The Bombay High Court has held that there no vicarious liability in criminal law unless the statute takes it within its fold and set aside summons issued by Additional Chief Metropolitan Magistrate, Ballard Pier against Hindustan Unilever Limited and its Directors, for alleged non-compliance of certain provisions of the Maharashtra Shops and Establishment Act, 1948.
Justice Bharati Dangre noted that the petitioner directors were not liable for prosecution under Section 52 of the Maharashtra Shops and Establishments Act, 1948 for alleged violation by the 'employer'.
In December 2013, HUL obtained a space on the third floor at a building called the Army and Navy Building in Mumbai with intention of having an additional place of business and got itself registered under the Shops and Establishments Act.
Accordingly, a certificate dated January 15, 2014 came to be issued in favour of the company. On January 19, 2015, Inspector, Shops and Establishments visited the premises and recorded certain 'discrepancies' at the premises, allegedly amounting to non-compliance of the provisions of the Shops and Establishments Act and Rules.
It is the case of HUL, that the business of the Petitioners from the said premises completely stopped and the premises were not functional from May 2015 and they continued to remain closed from that date onwards.
Thereafter, MCGM filed a complaint against the Company and some of its Directors. On March 16, 2016, the Metropolitan Magistrate passed an order issuing summons to the petitioners.
Senior Advocate Amit Desai appeared on behalf of HUL and vehemently opposed the order by the ACMM. He submitted that the said order is passed without recording any verification of statement of the complainant and without examining the complainant or any witnesses. Desai strongly pointed out the mechanical manner in which summons came to be issued against the petitioners, in particular, when no allegations are contained in the complaint against the petitioners.
For the purpose of the Maharashtra Shops and Establishments Act, the term 'employer' means a person owning or having ultimate control over the affairs of an establishment and the alleged offences are qua the employer and since the statute do not attribute any vicarious liability to an individual Director, the liability cannot be fastened on the petitioners and the issuance of summons by the Magistrate is erroneous, Desai said.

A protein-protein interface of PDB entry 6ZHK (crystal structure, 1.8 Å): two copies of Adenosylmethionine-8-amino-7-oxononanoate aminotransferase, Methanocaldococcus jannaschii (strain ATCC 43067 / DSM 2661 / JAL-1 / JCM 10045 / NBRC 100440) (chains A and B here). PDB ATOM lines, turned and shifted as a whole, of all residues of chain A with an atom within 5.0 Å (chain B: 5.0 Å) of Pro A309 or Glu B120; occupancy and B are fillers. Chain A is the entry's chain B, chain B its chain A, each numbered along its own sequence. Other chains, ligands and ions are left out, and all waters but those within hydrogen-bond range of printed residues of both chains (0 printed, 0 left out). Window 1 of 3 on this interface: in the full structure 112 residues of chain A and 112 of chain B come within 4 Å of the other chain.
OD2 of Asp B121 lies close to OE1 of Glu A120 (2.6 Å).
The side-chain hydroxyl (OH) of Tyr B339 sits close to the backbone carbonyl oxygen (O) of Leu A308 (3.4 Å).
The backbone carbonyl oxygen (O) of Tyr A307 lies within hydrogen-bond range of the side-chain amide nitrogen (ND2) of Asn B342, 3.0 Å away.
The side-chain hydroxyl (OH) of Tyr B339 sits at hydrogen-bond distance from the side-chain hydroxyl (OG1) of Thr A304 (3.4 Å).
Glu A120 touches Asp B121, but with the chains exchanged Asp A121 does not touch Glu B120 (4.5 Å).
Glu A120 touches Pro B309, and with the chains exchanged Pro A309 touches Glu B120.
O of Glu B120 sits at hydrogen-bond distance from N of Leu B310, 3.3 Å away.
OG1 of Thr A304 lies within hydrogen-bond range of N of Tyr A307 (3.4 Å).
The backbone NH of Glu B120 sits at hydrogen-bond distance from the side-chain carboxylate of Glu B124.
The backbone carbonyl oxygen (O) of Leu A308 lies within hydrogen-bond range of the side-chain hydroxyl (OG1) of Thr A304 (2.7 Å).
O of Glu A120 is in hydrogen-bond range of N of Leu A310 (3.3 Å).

At the very outset, Court noted-
"It is pertinent to note that there is no provision contained in the Shops and Establishments Act, 1948 holding the directors of any Company vicariously liable for violation of its provisions. The statutory scheme of the Act discloses that it is the 'employer' who is cast with the duty to ensure the compliance including the registration of the establishment and the duty to produce the relevant registers, records, etc. required to be kept for the purpose of the Act of 1948. Failure to comply with the provisions of the Act by the 'employer' attracts penal provisions and amounts to an offence and it is the 'employer' and the 'manager' who are liable for conviction for the offences contemplated under Section 52."
However, Justice Dangre observed that apart from Section 58, there is no provision in the Act making every director of the Company to be brought within the sweep of the term 'employer' and, therefore, unless and until it is specifically averred in the complaint that the person in the capacity of director was having ultimate control over the affairs of the establishment, he is not liable to be prosecuted for the offences under the Act of 1948.
Court pointed out that on the visits to the premises, the inspector has disclosed that one Mrs. Prajakta Tabib, Manager was present and she produced the relevant documents to the Inspector-
"In utter ignorance of the said fact, the Additional Chief Metropolitan Magistrate issued summons to the five directors of M/s. Hindustan Unilever Limited along with the company itself.
Without application of mind as to whether these directors would fall within the meaning of the term 'Employer', who are liable for prosecution for violation of the provisions of Sections 8 and 51 of the Act, the process has been mechanically issued."
Finally, Justice Dangre examined the 'vicarious liability' of the directors in the alleged violation and observed-
"It is settled position of law that the criminal liability in form of penal provision must be strictly construed and there is no vicarious liability under the criminal law unless the statute takes it within its fold. The Maharashtra Shops and Establishments Act, 1948 do not contain any provision to be fastened for vicarious liability on all the directors and do not make all of them liable for the offence alleged to have been committed, whether or not they own or have ultimate control over the affairs of the establishment."
Court relied on the decision of a full bench of the High Court in Suresh Tulsidas v. Collector of Bombay and apex court's decision in SK Alagh v. State of Uttar Pradesh & Ors.
Allowing the petition, Court said-
"Only those of the individuals who are responsible for the acts done in the name of the Company can be made personally liable if the statute fixed a responsibility on them. Every person who was at the helm of the affairs of the Company cannot be held responsible for violation of certain provisions of the enactment in one of its establishment."
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